Many people in our society are under the impression that to properly grieve the death of a loved one, you need to hold a funeral. This also brings about the negative assumption that holding a direct cremation without a funeral or memorial service means friends and family won’t have an opportunity to work through their grief.
At Bare, we show countless families every single day that there is no right way to grieve. The notion of being unable to grieve properly without a funeral is not only incorrect, but can be an upsetting thought for a family who chooses direct cremation or a cremation first memorial service.
A recent scientific study “Cremation and Grief: Are Ways of Commemorating the Dead Related to Adjustment Over Time?” discovered through their research that a direct cremation, which is becoming increasingly popular in Australia, is in fact no way harmful to the grieving process, and in some cases can be extremely helpful.
This article will go in depth into the study’s findings, as well as Bare’s learnings and approach to grief and funerals. Many are now exploring alternatives to traditional funerals, recognising our unique differences. After all, why limit ourselves to a standard approach when it comes to honouring lives?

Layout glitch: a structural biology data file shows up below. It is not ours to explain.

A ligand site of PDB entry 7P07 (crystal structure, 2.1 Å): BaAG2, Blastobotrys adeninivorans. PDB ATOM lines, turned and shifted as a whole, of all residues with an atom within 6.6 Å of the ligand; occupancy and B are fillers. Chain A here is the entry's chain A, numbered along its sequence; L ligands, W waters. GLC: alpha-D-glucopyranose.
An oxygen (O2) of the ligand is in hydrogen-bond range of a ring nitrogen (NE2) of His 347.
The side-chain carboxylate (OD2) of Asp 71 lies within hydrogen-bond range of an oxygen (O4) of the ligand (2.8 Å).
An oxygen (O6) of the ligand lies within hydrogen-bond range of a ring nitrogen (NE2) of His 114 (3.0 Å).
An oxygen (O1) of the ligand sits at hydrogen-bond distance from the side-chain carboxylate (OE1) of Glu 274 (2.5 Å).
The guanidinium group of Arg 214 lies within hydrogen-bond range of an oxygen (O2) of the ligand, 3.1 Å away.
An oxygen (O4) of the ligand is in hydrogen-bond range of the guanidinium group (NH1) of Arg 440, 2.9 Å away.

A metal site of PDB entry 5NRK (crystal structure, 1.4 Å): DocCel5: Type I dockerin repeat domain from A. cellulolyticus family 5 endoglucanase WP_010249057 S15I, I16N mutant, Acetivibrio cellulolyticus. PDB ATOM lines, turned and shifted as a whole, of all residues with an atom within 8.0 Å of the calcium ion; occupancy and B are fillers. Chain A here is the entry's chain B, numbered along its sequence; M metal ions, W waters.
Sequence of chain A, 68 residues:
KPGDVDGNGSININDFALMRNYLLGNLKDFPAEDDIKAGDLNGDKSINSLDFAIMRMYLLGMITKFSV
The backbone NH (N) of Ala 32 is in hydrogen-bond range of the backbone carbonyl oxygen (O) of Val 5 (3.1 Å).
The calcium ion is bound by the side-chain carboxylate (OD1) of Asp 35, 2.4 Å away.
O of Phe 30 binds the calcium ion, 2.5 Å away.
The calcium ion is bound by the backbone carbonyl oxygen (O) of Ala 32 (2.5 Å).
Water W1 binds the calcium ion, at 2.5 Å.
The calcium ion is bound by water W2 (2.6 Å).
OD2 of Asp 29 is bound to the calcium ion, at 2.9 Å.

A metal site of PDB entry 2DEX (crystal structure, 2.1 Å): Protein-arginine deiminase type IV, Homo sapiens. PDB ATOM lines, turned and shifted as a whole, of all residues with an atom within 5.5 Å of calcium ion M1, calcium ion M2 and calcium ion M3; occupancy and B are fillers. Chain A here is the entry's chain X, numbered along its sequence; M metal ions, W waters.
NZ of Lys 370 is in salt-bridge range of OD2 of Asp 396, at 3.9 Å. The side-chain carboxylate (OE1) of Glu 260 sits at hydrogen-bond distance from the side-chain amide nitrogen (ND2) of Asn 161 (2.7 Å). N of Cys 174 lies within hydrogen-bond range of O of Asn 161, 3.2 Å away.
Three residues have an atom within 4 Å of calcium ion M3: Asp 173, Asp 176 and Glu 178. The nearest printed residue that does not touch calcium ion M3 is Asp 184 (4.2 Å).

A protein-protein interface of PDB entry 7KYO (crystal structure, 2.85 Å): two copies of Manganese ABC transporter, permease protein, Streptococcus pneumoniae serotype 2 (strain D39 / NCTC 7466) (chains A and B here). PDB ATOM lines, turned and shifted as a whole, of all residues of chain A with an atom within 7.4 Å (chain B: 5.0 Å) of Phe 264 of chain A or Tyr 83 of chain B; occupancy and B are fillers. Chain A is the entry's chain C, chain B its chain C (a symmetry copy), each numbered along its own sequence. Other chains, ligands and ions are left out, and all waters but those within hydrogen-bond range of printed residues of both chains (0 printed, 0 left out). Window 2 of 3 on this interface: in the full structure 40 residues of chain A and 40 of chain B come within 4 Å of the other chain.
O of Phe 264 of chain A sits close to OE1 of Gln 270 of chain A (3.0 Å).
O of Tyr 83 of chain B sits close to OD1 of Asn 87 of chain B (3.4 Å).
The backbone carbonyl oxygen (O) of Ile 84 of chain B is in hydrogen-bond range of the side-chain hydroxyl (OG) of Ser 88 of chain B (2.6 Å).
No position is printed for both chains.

What did the study find?
The study, conducted in the UK, discusses whether direct cremation has a negative association with grief over time and challenges the widespread belief that participating in ceremonies involving the body (burial or viewing a cremation) helps reduce a person’s grief.
Previous research into the topics of death and grief have prioritised the risk factors associated with higher levels of grief, including but not limited to personal circumstances prior to the death, the relationship with the deceased, whether the death was expected or unexpected and availability of social and emotional support. There is also extensive research and literature on funerals, but rarely do the role of funerals feature as a factor for grief. This was the motivator behind researching this topic.
“It is thought that such options as direct cremation, with no attendance at the cremation and even perhaps without a memorial service, may indeed cost less—but actually come at a cost, diminishing opportunities for bereaved persons to take leave of the deceased in meaningful ways, ones that may serve to console and comfort family members and friends.”
The research focused on this specific question: “Do the choices that bereaved persons make regarding their options for funeral arrangements relate to their course of grief and grieving?”